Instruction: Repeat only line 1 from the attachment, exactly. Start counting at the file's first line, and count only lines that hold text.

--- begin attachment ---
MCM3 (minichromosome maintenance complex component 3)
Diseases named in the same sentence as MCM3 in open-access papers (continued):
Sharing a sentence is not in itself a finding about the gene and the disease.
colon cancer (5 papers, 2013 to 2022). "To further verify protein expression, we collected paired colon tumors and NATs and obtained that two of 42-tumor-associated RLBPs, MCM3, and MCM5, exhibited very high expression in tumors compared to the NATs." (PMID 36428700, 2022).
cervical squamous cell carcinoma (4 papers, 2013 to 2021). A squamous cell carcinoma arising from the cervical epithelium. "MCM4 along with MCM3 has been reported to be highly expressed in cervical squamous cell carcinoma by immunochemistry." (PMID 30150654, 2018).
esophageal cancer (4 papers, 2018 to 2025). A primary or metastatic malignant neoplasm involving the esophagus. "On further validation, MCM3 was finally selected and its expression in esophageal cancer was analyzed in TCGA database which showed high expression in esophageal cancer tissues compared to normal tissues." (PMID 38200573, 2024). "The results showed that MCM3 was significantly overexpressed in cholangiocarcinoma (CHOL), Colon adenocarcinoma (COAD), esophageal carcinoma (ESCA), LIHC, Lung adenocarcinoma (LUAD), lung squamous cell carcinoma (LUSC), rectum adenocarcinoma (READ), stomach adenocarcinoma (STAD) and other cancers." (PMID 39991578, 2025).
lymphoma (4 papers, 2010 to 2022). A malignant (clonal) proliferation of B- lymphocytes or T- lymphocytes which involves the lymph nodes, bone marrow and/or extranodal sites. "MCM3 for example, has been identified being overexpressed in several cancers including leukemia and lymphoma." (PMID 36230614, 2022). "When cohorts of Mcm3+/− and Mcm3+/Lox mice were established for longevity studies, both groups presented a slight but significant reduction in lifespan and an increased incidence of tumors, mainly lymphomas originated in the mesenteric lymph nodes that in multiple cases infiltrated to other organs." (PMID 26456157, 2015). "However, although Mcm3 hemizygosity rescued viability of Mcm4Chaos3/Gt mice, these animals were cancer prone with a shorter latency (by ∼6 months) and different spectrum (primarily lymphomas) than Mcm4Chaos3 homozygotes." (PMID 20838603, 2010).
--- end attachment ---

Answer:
MCM3 (minichromosome maintenance complex component 3)